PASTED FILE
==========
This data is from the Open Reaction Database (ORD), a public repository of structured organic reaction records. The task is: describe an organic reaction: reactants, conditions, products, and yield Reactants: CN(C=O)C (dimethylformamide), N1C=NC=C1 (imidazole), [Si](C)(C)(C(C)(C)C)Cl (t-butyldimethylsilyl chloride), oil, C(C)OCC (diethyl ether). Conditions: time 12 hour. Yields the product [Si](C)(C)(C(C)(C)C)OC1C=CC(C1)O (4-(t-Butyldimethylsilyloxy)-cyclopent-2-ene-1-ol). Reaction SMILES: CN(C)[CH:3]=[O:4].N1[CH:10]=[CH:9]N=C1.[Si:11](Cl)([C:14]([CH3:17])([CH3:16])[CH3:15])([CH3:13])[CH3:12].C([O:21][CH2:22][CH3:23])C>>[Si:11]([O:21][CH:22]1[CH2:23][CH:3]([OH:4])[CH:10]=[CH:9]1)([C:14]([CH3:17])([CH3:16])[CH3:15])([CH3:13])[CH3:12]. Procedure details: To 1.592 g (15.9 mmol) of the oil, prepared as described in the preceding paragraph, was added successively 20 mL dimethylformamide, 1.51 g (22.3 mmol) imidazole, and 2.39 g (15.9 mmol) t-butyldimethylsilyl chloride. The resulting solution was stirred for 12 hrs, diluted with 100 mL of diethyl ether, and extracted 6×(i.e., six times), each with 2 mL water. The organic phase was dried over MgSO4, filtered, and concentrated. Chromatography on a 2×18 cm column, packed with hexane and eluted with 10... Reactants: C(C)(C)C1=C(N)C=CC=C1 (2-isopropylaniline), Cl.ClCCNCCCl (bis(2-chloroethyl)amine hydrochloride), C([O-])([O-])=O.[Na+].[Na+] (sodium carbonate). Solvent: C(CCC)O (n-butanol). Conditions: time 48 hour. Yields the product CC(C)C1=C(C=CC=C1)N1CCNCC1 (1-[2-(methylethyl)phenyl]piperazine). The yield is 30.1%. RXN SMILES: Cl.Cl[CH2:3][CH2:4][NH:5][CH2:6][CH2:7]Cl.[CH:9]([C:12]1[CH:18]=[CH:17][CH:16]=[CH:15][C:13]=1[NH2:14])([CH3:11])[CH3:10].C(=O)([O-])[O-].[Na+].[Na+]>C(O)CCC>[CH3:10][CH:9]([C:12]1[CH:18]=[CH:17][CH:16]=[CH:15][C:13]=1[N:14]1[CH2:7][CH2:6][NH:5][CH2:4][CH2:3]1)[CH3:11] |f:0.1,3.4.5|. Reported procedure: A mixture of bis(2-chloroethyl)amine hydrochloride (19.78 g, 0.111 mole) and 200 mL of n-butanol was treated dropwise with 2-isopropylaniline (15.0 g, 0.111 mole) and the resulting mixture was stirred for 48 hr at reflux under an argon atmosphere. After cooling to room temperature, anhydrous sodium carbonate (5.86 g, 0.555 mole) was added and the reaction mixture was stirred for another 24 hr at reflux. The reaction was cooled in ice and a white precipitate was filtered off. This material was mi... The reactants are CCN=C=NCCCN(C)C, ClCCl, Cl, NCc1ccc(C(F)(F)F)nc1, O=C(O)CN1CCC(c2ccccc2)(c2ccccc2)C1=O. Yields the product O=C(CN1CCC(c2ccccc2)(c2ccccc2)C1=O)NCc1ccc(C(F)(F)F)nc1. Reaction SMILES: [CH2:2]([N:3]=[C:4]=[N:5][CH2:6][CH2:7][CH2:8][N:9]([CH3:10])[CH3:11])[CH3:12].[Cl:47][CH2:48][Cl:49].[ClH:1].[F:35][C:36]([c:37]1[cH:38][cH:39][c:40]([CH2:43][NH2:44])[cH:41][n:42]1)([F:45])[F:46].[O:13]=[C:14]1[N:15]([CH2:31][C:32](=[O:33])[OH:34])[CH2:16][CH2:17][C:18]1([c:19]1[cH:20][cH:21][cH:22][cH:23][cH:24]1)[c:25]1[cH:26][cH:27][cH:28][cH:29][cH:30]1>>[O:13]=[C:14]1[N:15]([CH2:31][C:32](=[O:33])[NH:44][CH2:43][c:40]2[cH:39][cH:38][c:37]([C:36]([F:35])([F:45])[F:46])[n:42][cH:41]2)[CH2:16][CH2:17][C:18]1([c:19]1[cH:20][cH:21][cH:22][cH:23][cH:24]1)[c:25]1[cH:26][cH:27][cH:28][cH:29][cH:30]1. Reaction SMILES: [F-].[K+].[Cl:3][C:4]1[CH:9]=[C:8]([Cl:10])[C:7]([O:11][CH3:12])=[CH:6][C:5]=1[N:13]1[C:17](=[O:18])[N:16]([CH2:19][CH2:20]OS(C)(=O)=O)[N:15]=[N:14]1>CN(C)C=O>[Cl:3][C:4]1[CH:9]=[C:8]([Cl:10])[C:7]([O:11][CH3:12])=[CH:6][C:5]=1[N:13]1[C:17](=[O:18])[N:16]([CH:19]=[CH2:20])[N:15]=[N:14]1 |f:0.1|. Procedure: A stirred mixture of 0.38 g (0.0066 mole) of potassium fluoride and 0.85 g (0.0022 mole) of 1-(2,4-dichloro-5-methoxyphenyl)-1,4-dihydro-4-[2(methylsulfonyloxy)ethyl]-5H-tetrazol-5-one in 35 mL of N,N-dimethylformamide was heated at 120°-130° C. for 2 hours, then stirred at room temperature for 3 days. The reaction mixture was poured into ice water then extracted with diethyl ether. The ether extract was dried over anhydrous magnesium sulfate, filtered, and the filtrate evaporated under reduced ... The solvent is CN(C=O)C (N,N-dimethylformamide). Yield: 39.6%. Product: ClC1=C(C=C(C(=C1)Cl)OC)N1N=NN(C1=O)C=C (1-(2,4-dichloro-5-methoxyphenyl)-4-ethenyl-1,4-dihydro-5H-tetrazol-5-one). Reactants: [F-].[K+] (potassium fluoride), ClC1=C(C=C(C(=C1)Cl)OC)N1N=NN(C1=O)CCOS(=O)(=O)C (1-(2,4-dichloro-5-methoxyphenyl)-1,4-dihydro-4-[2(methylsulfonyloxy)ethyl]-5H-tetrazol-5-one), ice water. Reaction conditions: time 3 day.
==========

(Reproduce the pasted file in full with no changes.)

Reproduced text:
This data is from the Open Reaction Database (ORD), a public repository of structured organic reaction records. The task is: describe an organic reaction: reactants, conditions, products, and yield Reactants: CN(C=O)C (dimethylformamide), N1C=NC=C1 (imidazole), [Si](C)(C)(C(C)(C)C)Cl (t-butyldimethylsilyl chloride), oil, C(C)OCC (diethyl ether). Conditions: time 12 hour. Yields the product [Si](C)(C)(C(C)(C)C)OC1C=CC(C1)O (4-(t-Butyldimethylsilyloxy)-cyclopent-2-ene-1-ol). Reaction SMILES: CN(C)[CH:3]=[O:4].N1[CH:10]=[CH:9]N=C1.[Si:11](Cl)([C:14]([CH3:17])([CH3:16])[CH3:15])([CH3:13])[CH3:12].C([O:21][CH2:22][CH3:23])C>>[Si:11]([O:21][CH:22]1[CH2:23][CH:3]([OH:4])[CH:10]=[CH:9]1)([C:14]([CH3:17])([CH3:16])[CH3:15])([CH3:13])[CH3:12]. Procedure details: To 1.592 g (15.9 mmol) of the oil, prepared as described in the preceding paragraph, was added successively 20 mL dimethylformamide, 1.51 g (22.3 mmol) imidazole, and 2.39 g (15.9 mmol) t-butyldimethylsilyl chloride. The resulting solution was stirred for 12 hrs, diluted with 100 mL of diethyl ether, and extracted 6×(i.e., six times), each with 2 mL water. The organic phase was dried over MgSO4, filtered, and concentrated. Chromatography on a 2×18 cm column, packed with hexane and eluted with 10... Reactants: C(C)(C)C1=C(N)C=CC=C1 (2-isopropylaniline), Cl.ClCCNCCCl (bis(2-chloroethyl)amine hydrochloride), C([O-])([O-])=O.[Na+].[Na+] (sodium carbonate). Solvent: C(CCC)O (n-butanol). Conditions: time 48 hour. Yields the product CC(C)C1=C(C=CC=C1)N1CCNCC1 (1-[2-(methylethyl)phenyl]piperazine). The yield is 30.1%. RXN SMILES: Cl.Cl[CH2:3][CH2:4][NH:5][CH2:6][CH2:7]Cl.[CH:9]([C:12]1[CH:18]=[CH:17][CH:16]=[CH:15][C:13]=1[NH2:14])([CH3:11])[CH3:10].C(=O)([O-])[O-].[Na+].[Na+]>C(O)CCC>[CH3:10][CH:9]([C:12]1[CH:18]=[CH:17][CH:16]=[CH:15][C:13]=1[N:14]1[CH2:7][CH2:6][NH:5][CH2:4][CH2:3]1)[CH3:11] |f:0.1,3.4.5|. Reported procedure: A mixture of bis(2-chloroethyl)amine hydrochloride (19.78 g, 0.111 mole) and 200 mL of n-butanol was treated dropwise with 2-isopropylaniline (15.0 g, 0.111 mole) and the resulting mixture was stirred for 48 hr at reflux under an argon atmosphere. After cooling to room temperature, anhydrous sodium carbonate (5.86 g, 0.555 mole) was added and the reaction mixture was stirred for another 24 hr at reflux. The reaction was cooled in ice and a white precipitate was filtered off. This material was mi... The reactants are CCN=C=NCCCN(C)C, ClCCl, Cl, NCc1ccc(C(F)(F)F)nc1, O=C(O)CN1CCC(c2ccccc2)(c2ccccc2)C1=O. Yields the product O=C(CN1CCC(c2ccccc2)(c2ccccc2)C1=O)NCc1ccc(C(F)(F)F)nc1. Reaction SMILES: [CH2:2]([N:3]=[C:4]=[N:5][CH2:6][CH2:7][CH2:8][N:9]([CH3:10])[CH3:11])[CH3:12].[Cl:47][CH2:48][Cl:49].[ClH:1].[F:35][C:36]([c:37]1[cH:38][cH:39][c:40]([CH2:43][NH2:44])[cH:41][n:42]1)([F:45])[F:46].[O:13]=[C:14]1[N:15]([CH2:31][C:32](=[O:33])[OH:34])[CH2:16][CH2:17][C:18]1([c:19]1[cH:20][cH:21][cH:22][cH:23][cH:24]1)[c:25]1[cH:26][cH:27][cH:28][cH:29][cH:30]1>>[O:13]=[C:14]1[N:15]([CH2:31][C:32](=[O:33])[NH:44][CH2:43][c:40]2[cH:39][cH:38][c:37]([C:36]([F:35])([F:45])[F:46])[n:42][cH:41]2)[CH2:16][CH2:17][C:18]1([c:19]1[cH:20][cH:21][cH:22][cH:23][cH:24]1)[c:25]1[cH:26][cH:27][cH:28][cH:29][cH:30]1. Reaction SMILES: [F-].[K+].[Cl:3][C:4]1[CH:9]=[C:8]([Cl:10])[C:7]([O:11][CH3:12])=[CH:6][C:5]=1[N:13]1[C:17](=[O:18])[N:16]([CH2:19][CH2:20]OS(C)(=O)=O)[N:15]=[N:14]1>CN(C)C=O>[Cl:3][C:4]1[CH:9]=[C:8]([Cl:10])[C:7]([O:11][CH3:12])=[CH:6][C:5]=1[N:13]1[C:17](=[O:18])[N:16]([CH:19]=[CH2:20])[N:15]=[N:14]1 |f:0.1|. Procedure: A stirred mixture of 0.38 g (0.0066 mole) of potassium fluoride and 0.85 g (0.0022 mole) of 1-(2,4-dichloro-5-methoxyphenyl)-1,4-dihydro-4-[2(methylsulfonyloxy)ethyl]-5H-tetrazol-5-one in 35 mL of N,N-dimethylformamide was heated at 120°-130° C. for 2 hours, then stirred at room temperature for 3 days. The reaction mixture was poured into ice water then extracted with diethyl ether. The ether extract was dried over anhydrous magnesium sulfate, filtered, and the filtrate evaporated under reduced ... The solvent is CN(C=O)C (N,N-dimethylformamide). Yield: 39.6%. Product: ClC1=C(C=C(C(=C1)Cl)OC)N1N=NN(C1=O)C=C (1-(2,4-dichloro-5-methoxyphenyl)-4-ethenyl-1,4-dihydro-5H-tetrazol-5-one). Reactants: [F-].[K+] (potassium fluoride), ClC1=C(C=C(C(=C1)Cl)OC)N1N=NN(C1=O)CCOS(=O)(=O)C (1-(2,4-dichloro-5-methoxyphenyl)-1,4-dihydro-4-[2(methylsulfonyloxy)ethyl]-5H-tetrazol-5-one), ice water. Reaction conditions: time 3 day.